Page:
Tuesday

27th Sep 2016

Arms deal tests Finland-Slovenia relations

Tensions between two EU countries, Finland and Slovenia grew to new heights on Thursday (4 September), with Slovenian Prime Minister Janez Jansa delivering an official note of complaint to the Finnish ambassador in Ljublajana over Finnish TV accusations of bribes in relation to a weapons deal.

On Monday (1 September) the investigative journalism programme MOT claimed Finnish defence material manufacturer Patria paid a total of €21 million in bribes indirectly to Slovenian officials and to the prime minister in return for arms orders.

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The news was broadcast on Finland's national public service broadcaster, YLE.

Mr Jansa refuted the claims as being unfounded, saying that MOT could effect the friendly relations between the two countries.

"We have officially demanded that the television channel that broadcasted this apologise and present evidence for the claims," the Slovenian prime minister said in a message published on the government's website.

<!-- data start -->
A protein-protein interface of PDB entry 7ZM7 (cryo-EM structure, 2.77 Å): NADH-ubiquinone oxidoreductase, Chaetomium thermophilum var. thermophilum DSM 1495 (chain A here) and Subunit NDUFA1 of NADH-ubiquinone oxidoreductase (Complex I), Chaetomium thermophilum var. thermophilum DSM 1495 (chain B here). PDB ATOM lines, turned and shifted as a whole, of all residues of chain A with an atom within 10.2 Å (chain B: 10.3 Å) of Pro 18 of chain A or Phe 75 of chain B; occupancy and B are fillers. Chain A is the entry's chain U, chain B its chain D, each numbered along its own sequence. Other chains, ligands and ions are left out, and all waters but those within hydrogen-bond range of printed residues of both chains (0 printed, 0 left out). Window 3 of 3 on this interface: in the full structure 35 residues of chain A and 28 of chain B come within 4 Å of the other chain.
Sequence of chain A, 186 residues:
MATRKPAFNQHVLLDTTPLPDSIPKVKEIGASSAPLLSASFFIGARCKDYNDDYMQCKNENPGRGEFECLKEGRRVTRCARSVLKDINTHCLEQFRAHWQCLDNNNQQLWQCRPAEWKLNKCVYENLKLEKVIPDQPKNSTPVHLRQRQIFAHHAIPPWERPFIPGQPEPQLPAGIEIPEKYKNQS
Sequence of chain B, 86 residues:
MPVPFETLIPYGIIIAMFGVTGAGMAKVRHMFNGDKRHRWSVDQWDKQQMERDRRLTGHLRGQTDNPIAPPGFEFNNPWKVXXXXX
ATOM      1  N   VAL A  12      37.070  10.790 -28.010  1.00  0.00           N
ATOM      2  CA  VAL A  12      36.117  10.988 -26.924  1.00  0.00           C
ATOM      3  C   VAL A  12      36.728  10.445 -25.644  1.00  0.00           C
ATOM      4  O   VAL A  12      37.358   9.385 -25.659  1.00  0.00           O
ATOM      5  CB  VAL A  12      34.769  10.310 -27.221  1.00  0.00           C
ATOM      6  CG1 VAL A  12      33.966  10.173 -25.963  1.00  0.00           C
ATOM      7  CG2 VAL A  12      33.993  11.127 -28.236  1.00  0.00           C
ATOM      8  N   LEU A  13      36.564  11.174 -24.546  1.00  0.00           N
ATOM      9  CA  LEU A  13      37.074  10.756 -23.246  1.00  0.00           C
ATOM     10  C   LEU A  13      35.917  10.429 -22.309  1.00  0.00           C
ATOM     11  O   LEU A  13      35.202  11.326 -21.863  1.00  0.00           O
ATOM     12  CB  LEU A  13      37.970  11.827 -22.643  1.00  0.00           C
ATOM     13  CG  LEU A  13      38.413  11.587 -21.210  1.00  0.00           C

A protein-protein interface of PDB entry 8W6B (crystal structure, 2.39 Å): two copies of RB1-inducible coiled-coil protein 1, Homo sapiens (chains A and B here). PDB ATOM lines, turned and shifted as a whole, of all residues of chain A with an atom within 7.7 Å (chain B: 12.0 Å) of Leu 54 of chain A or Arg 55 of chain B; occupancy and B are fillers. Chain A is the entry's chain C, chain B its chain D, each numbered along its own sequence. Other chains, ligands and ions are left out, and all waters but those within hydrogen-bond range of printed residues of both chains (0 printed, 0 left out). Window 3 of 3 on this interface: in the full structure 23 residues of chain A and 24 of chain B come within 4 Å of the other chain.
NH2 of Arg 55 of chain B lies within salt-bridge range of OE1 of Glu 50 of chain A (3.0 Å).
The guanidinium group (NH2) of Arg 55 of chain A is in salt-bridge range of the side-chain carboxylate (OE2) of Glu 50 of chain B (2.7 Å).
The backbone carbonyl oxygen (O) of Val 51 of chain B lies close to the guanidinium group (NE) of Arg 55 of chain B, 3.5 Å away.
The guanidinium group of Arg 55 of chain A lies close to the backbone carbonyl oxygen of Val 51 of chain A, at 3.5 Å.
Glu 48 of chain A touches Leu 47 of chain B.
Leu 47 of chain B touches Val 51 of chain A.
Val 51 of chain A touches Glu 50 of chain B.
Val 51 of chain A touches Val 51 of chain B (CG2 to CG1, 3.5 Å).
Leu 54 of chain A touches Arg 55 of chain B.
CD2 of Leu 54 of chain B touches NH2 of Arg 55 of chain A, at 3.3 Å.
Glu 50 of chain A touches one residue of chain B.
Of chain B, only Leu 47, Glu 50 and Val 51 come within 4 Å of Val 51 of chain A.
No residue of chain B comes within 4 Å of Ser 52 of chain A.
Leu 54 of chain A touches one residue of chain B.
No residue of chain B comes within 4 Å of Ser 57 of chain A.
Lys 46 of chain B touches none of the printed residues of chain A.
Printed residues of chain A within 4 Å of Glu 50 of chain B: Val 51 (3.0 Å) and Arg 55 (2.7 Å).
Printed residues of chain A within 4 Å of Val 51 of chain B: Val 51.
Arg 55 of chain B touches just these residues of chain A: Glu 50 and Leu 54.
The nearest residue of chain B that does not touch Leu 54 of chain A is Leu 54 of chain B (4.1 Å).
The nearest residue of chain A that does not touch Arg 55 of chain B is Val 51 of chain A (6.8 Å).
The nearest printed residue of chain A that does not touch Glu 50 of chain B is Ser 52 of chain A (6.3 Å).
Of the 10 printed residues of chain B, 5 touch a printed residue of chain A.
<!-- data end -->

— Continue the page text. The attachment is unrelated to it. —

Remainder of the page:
Mr Jansa added the decision to purchase weapons form the Finnish company Patria was taken during the previous government's term of office.

"This is a complete lie and fabrication, and it is no coincidence that these claims have been brought forth now," he said.

The news has popped up at an unfortunate moment for the Slovenian prime minister, a few weeks ahead of parliamentary elections scheduled in Slovenia for 21 September.

The deal with the Slovenian armed forces was signed in December 2006 and included 135 armoured personnel carriers and 120 mm mortars worth some €280 million, according to the largest Finnish daily Helsingin Sanomat.

The Slovenian prime minister has been in contact with his Finnish counterpart Matti Vanhanen over the issue. But the Finnish government says it is not able to intervene in a YLE television programme.

The chief executive of Patria, Jorma Wiitakorpi, announced last month he would step down over ongoing police investigations into Patria deals in Egypt and Slovenia. Mr Wiitakorpi has denied any wrongdoing.

The State of Finland owns 73 percent of the Patria defence material manufacturer.

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